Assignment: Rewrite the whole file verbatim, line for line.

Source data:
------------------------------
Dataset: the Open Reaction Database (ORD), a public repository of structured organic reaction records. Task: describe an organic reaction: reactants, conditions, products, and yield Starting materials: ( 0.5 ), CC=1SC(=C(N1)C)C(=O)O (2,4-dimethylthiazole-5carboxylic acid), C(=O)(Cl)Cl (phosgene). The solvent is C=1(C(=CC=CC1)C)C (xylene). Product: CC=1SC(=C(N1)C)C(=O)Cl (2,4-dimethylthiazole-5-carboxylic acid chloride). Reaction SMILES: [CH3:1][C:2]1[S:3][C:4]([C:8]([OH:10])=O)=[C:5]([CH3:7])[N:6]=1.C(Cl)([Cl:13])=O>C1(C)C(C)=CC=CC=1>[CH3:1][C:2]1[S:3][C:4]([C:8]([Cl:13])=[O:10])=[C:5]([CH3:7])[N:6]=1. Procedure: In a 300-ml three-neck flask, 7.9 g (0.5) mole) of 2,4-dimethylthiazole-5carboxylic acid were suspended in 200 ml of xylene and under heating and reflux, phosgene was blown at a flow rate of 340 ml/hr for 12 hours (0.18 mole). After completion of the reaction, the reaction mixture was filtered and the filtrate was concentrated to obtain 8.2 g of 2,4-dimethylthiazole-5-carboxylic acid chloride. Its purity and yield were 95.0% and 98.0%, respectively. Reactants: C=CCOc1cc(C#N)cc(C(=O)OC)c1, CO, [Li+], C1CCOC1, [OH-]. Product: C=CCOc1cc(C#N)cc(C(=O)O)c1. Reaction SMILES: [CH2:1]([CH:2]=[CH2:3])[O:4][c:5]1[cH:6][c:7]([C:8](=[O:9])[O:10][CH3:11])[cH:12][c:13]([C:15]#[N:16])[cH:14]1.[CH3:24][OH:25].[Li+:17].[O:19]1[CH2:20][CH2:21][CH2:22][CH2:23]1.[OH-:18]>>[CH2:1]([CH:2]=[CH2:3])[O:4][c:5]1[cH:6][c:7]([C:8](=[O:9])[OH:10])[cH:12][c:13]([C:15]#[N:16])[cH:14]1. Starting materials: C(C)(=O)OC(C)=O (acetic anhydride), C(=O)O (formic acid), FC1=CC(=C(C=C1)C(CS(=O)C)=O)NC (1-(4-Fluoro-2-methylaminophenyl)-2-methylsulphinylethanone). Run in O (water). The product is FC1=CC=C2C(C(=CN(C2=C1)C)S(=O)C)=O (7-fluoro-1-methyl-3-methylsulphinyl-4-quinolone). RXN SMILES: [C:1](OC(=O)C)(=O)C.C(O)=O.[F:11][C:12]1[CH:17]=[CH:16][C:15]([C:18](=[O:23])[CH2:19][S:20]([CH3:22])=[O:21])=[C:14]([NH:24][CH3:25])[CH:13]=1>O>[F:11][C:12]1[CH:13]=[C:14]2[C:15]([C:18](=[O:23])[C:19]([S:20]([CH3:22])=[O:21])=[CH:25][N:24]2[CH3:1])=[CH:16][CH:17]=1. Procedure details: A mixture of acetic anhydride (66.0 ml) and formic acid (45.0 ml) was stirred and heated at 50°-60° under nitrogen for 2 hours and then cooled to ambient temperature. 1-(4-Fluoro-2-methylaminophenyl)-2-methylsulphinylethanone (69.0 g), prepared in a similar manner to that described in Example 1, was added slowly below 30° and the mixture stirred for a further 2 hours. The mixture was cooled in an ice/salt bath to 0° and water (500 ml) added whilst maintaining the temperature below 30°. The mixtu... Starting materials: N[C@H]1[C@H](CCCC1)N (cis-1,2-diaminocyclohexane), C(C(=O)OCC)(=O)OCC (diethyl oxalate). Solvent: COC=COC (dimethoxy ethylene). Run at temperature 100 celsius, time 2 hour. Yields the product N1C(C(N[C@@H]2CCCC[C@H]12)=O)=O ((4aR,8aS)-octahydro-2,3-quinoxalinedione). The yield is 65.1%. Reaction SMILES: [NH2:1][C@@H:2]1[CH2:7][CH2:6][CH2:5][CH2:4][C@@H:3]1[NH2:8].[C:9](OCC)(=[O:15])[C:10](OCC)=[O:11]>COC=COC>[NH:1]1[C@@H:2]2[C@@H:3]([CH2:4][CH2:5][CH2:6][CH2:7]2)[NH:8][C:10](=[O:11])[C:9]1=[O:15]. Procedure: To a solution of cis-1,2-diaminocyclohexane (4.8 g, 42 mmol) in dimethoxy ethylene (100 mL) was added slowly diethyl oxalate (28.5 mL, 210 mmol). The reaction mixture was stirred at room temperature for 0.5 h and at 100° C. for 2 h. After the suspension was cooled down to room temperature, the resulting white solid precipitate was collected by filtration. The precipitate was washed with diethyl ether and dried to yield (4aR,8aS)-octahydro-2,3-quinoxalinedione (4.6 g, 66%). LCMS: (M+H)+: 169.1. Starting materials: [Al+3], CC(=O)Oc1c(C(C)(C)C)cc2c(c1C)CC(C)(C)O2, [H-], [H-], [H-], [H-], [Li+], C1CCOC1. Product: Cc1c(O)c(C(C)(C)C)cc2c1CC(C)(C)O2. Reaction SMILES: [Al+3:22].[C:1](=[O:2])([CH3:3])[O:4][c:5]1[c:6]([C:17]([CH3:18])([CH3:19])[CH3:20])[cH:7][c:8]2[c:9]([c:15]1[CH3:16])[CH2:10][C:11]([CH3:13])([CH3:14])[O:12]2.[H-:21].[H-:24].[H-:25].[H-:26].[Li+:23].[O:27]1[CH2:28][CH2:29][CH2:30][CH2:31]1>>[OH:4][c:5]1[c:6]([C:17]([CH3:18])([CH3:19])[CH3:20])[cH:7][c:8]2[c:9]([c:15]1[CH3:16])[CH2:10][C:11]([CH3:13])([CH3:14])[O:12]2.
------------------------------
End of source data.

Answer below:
Dataset: the Open Reaction Database (ORD), a public repository of structured organic reaction records. Task: describe an organic reaction: reactants, conditions, products, and yield Starting materials: ( 0.5 ), CC=1SC(=C(N1)C)C(=O)O (2,4-dimethylthiazole-5carboxylic acid), C(=O)(Cl)Cl (phosgene). The solvent is C=1(C(=CC=CC1)C)C (xylene). Product: CC=1SC(=C(N1)C)C(=O)Cl (2,4-dimethylthiazole-5-carboxylic acid chloride). Reaction SMILES: [CH3:1][C:2]1[S:3][C:4]([C:8]([OH:10])=O)=[C:5]([CH3:7])[N:6]=1.C(Cl)([Cl:13])=O>C1(C)C(C)=CC=CC=1>[CH3:1][C:2]1[S:3][C:4]([C:8]([Cl:13])=[O:10])=[C:5]([CH3:7])[N:6]=1. Procedure: In a 300-ml three-neck flask, 7.9 g (0.5) mole) of 2,4-dimethylthiazole-5carboxylic acid were suspended in 200 ml of xylene and under heating and reflux, phosgene was blown at a flow rate of 340 ml/hr for 12 hours (0.18 mole). After completion of the reaction, the reaction mixture was filtered and the filtrate was concentrated to obtain 8.2 g of 2,4-dimethylthiazole-5-carboxylic acid chloride. Its purity and yield were 95.0% and 98.0%, respectively. Reactants: C=CCOc1cc(C#N)cc(C(=O)OC)c1, CO, [Li+], C1CCOC1, [OH-]. Product: C=CCOc1cc(C#N)cc(C(=O)O)c1. Reaction SMILES: [CH2:1]([CH:2]=[CH2:3])[O:4][c:5]1[cH:6][c:7]([C:8](=[O:9])[O:10][CH3:11])[cH:12][c:13]([C:15]#[N:16])[cH:14]1.[CH3:24][OH:25].[Li+:17].[O:19]1[CH2:20][CH2:21][CH2:22][CH2:23]1.[OH-:18]>>[CH2:1]([CH:2]=[CH2:3])[O:4][c:5]1[cH:6][c:7]([C:8](=[O:9])[OH:10])[cH:12][c:13]([C:15]#[N:16])[cH:14]1. Starting materials: C(C)(=O)OC(C)=O (acetic anhydride), C(=O)O (formic acid), FC1=CC(=C(C=C1)C(CS(=O)C)=O)NC (1-(4-Fluoro-2-methylaminophenyl)-2-methylsulphinylethanone). Run in O (water). The product is FC1=CC=C2C(C(=CN(C2=C1)C)S(=O)C)=O (7-fluoro-1-methyl-3-methylsulphinyl-4-quinolone). RXN SMILES: [C:1](OC(=O)C)(=O)C.C(O)=O.[F:11][C:12]1[CH:17]=[CH:16][C:15]([C:18](=[O:23])[CH2:19][S:20]([CH3:22])=[O:21])=[C:14]([NH:24][CH3:25])[CH:13]=1>O>[F:11][C:12]1[CH:13]=[C:14]2[C:15]([C:18](=[O:23])[C:19]([S:20]([CH3:22])=[O:21])=[CH:25][N:24]2[CH3:1])=[CH:16][CH:17]=1. Procedure details: A mixture of acetic anhydride (66.0 ml) and formic acid (45.0 ml) was stirred and heated at 50°-60° under nitrogen for 2 hours and then cooled to ambient temperature. 1-(4-Fluoro-2-methylaminophenyl)-2-methylsulphinylethanone (69.0 g), prepared in a similar manner to that described in Example 1, was added slowly below 30° and the mixture stirred for a further 2 hours. The mixture was cooled in an ice/salt bath to 0° and water (500 ml) added whilst maintaining the temperature below 30°. The mixtu... Starting materials: N[C@H]1[C@H](CCCC1)N (cis-1,2-diaminocyclohexane), C(C(=O)OCC)(=O)OCC (diethyl oxalate). Solvent: COC=COC (dimethoxy ethylene). Run at temperature 100 celsius, time 2 hour. Yields the product N1C(C(N[C@@H]2CCCC[C@H]12)=O)=O ((4aR,8aS)-octahydro-2,3-quinoxalinedione). The yield is 65.1%. Reaction SMILES: [NH2:1][C@@H:2]1[CH2:7][CH2:6][CH2:5][CH2:4][C@@H:3]1[NH2:8].[C:9](OCC)(=[O:15])[C:10](OCC)=[O:11]>COC=COC>[NH:1]1[C@@H:2]2[C@@H:3]([CH2:4][CH2:5][CH2:6][CH2:7]2)[NH:8][C:10](=[O:11])[C:9]1=[O:15]. Procedure: To a solution of cis-1,2-diaminocyclohexane (4.8 g, 42 mmol) in dimethoxy ethylene (100 mL) was added slowly diethyl oxalate (28.5 mL, 210 mmol). The reaction mixture was stirred at room temperature for 0.5 h and at 100° C. for 2 h. After the suspension was cooled down to room temperature, the resulting white solid precipitate was collected by filtration. The precipitate was washed with diethyl ether and dried to yield (4aR,8aS)-octahydro-2,3-quinoxalinedione (4.6 g, 66%). LCMS: (M+H)+: 169.1. Starting materials: [Al+3], CC(=O)Oc1c(C(C)(C)C)cc2c(c1C)CC(C)(C)O2, [H-], [H-], [H-], [H-], [Li+], C1CCOC1. Product: Cc1c(O)c(C(C)(C)C)cc2c1CC(C)(C)O2. Reaction SMILES: [Al+3:22].[C:1](=[O:2])([CH3:3])[O:4][c:5]1[c:6]([C:17]([CH3:18])([CH3:19])[CH3:20])[cH:7][c:8]2[c:9]([c:15]1[CH3:16])[CH2:10][C:11]([CH3:13])([CH3:14])[O:12]2.[H-:21].[H-:24].[H-:25].[H-:26].[Li+:23].[O:27]1[CH2:28][CH2:29][CH2:30][CH2:31]1>>[OH:4][c:5]1[c:6]([C:17]([CH3:18])([CH3:19])[CH3:20])[cH:7][c:8]2[c:9]([c:15]1[CH3:16])[CH2:10][C:11]([CH3:13])([CH3:14])[O:12]2.